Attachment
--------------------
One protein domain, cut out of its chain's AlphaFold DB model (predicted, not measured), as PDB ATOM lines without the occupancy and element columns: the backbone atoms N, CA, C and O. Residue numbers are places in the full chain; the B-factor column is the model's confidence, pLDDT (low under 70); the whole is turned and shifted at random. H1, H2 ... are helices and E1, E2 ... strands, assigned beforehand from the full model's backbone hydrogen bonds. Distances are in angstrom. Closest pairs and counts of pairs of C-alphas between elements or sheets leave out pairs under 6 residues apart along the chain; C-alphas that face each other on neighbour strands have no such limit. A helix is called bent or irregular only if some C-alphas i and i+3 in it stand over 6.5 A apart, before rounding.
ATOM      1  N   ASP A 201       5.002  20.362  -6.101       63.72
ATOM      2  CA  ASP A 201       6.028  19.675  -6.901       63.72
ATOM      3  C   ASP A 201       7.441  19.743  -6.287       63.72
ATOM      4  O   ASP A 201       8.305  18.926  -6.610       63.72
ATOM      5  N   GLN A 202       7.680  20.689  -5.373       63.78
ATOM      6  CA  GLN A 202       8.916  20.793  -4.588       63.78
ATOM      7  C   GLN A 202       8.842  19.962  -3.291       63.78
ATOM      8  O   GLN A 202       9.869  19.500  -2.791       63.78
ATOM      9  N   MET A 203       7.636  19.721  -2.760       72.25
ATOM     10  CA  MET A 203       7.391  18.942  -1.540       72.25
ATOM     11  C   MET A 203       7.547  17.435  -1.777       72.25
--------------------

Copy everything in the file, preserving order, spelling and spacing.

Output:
One protein domain, cut out of its chain's AlphaFold DB model (predicted, not measured), as PDB ATOM lines without the occupancy and element columns: the backbone atoms N, CA, C and O. Residue numbers are places in the full chain; the B-factor column is the model's confidence, pLDDT (low under 70); the whole is turned and shifted at random. H1, H2 ... are helices and E1, E2 ... strands, assigned beforehand from the full model's backbone hydrogen bonds. Distances are in angstrom. Closest pairs and counts of pairs of C-alphas between elements or sheets leave out pairs under 6 residues apart along the chain; C-alphas that face each other on neighbour strands have no such limit. A helix is called bent or irregular only if some C-alphas i and i+3 in it stand over 6.5 A apart, before rounding.
ATOM      1  N   ASP A 201       5.002  20.362  -6.101       63.72
ATOM      2  CA  ASP A 201       6.028  19.675  -6.901       63.72
ATOM      3  C   ASP A 201       7.441  19.743  -6.287       63.72
ATOM      4  O   ASP A 201       8.305  18.926  -6.610       63.72
ATOM      5  N   GLN A 202       7.680  20.689  -5.373       63.78
ATOM      6  CA  GLN A 202       8.916  20.793  -4.588       63.78
ATOM      7  C   GLN A 202       8.842  19.962  -3.291       63.78
ATOM      8  O   GLN A 202       9.869  19.500  -2.791       63.78
ATOM      9  N   MET A 203       7.636  19.721  -2.760       72.25
ATOM     10  CA  MET A 203       7.391  18.942  -1.540       72.25
ATOM     11  C   MET A 203       7.547  17.435  -1.777       72.25